The most frequent cry of a football fan when asked what his side needs is the dream of the playmaker - someone to "make things happen". The reason is obvious - that creeping despair that fans see when their side has the ball and seem more clueless than Mark Lawrenson in the 21st century.
The reason I call this a cult, is because it believes in a mythical thing, the player who can instantly make something happen out of nothing. The truth is that attacking play is created by a mixture of factors of which the principal three are the ability of the man with the ball, the movement of his teammates and the movement of his opponents. The most creative player in the world can be given the ball and do nothing if he faces only his static teammates and a screen of opposing players, especially if he himself is heavily pressured when on the ball.
The fall of the attacking playmaker, the traditional Number 10, is chronicled by Michael Cox's fantastic tactical blog Zonal Marking here. He makes the point that actually, when we think about incisive passing it is actually the deep-lying midfielders who come to mind - Pirlo is the example par excellence, Gerrard's reinvention as the base of Liverpool's midfield diamond provides a more prominent Premier League example. Players who are creative but naturally play higher up the pitch no longer play alone where they can be neutralised by a dropping back striker or a clever defensive midfielder, but in tandem with other midfielders, and need to take on other responsibilities.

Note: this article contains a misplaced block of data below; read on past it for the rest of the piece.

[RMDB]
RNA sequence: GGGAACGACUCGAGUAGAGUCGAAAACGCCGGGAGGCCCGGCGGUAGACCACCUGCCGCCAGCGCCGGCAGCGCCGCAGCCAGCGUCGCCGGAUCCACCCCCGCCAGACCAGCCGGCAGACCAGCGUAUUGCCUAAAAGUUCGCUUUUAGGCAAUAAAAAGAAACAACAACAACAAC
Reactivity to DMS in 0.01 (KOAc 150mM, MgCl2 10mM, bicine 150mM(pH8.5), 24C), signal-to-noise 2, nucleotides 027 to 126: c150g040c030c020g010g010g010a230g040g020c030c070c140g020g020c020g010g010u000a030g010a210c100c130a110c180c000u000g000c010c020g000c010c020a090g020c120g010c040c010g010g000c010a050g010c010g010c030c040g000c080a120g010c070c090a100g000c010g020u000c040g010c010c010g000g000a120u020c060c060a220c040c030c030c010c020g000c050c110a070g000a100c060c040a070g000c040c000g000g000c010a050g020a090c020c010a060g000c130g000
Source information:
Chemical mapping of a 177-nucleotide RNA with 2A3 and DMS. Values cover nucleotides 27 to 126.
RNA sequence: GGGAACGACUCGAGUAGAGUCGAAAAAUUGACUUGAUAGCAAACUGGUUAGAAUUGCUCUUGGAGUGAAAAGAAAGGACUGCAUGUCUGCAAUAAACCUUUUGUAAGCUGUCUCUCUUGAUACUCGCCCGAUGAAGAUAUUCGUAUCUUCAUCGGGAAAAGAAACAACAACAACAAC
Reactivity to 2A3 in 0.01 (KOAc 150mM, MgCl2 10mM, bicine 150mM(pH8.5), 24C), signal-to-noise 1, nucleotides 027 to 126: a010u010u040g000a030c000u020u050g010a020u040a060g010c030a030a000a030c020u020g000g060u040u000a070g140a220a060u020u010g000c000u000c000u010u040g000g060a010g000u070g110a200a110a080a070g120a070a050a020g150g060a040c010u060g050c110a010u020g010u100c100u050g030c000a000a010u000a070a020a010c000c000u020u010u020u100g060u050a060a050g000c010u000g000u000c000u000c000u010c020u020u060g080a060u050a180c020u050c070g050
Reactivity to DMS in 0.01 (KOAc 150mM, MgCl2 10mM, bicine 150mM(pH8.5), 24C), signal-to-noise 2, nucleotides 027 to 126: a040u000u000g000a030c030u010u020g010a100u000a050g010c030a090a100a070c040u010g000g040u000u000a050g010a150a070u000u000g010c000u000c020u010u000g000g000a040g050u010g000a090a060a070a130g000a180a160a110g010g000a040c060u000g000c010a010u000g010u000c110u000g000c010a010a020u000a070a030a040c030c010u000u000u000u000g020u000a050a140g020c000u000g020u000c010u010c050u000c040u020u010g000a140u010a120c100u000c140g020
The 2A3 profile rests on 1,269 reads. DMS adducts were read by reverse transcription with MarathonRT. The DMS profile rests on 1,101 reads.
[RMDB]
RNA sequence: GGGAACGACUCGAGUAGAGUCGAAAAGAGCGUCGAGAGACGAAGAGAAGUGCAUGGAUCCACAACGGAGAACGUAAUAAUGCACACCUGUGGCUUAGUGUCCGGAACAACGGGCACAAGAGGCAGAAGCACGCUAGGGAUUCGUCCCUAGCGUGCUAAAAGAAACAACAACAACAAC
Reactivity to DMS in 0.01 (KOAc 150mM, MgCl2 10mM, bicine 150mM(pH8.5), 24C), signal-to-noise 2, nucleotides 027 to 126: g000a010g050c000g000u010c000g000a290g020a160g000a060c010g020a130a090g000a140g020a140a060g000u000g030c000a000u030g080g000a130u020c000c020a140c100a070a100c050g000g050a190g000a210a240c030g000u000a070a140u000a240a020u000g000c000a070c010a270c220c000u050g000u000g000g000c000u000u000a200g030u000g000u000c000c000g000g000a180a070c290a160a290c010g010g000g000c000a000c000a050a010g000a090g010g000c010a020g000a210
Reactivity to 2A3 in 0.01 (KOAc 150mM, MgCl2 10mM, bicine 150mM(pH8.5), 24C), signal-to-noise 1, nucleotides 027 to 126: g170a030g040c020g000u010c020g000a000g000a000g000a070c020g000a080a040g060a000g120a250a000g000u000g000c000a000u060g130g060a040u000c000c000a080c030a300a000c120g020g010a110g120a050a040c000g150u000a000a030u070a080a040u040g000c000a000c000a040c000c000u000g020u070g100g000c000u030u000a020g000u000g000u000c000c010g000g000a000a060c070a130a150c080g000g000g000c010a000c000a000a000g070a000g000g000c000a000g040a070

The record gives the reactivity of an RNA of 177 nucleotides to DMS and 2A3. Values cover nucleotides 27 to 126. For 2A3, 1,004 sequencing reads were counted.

Even Luka Modric, probably the most sterling example of a creative attacking midfielder in recent years, had to shift his role as Paul Wilson mentions here. And Juan Mata, a former hold-out in the number 10 position in Chelsea's 4-3-1-2, was forced out by Mourinho for perceived laziness in his lack of pressing. It's not a simple as signing a diminutive European midfielder and letting him bewitch the opposition, as much as Cesc Febregas may appear to prove otherwise.
And so we come to Cleverley at Villa. Many fans originally greeted his arrival somewhat pessimistically - as not what we need, not the creative playmaker we lacked. An early bid for the more stereotypically European playmaker mould in Sergio Canales seemed to provide the contrast. But as I noted, that playmaker is a myth. Attacking, incisive football is created by combinations. And Cleverley has been an excellent combination player.
As Robert noted last week, Cleverley so far leads Villa's percentage of passes completed (89%) and is second in our chance creation (6) - admittedly both limited due to our current lack of possession but promising signs for the future. At the same time he is very clearly willing to take on the defensive duties he has been given, and is therefore a thoroughly modern creative midfielder. Him in a trio with Delph and Westwood makes perfect sense even though none of them fill clearly defined roles such as the destroyer-passer-creator combo beloved of Football Manager aficionados.
However in order to take advantage of this potential combination play, Villa need badly to start working on their possession. Cleverley's best spell was under the possession-heavy style of Roberto Martinez, who clearly still rates him in that system in his attempts to take him to Everton. However Villa's current focus on the counter-attack leaves little opportunity to recycle the ball as Villa hurry to get the ball to the front line and the space behind the team that is inevitably pushing up towards the Claret and Blue net.
The problem here is not lack of ball-playing midfielders - Westwood and Cleverley are both atypically tidy with the ball for English midfielders, and while Delph is often more wayward in possession, he is gradually becoming more assured in his combination play and his driving forward should create the space for his midfield compatriots to work in. It is the current bunker-mentality of the team. Hopefully the international break will have dispelled that a little bit, and Villa's own Midlands brand tiki-taka will come to the fore.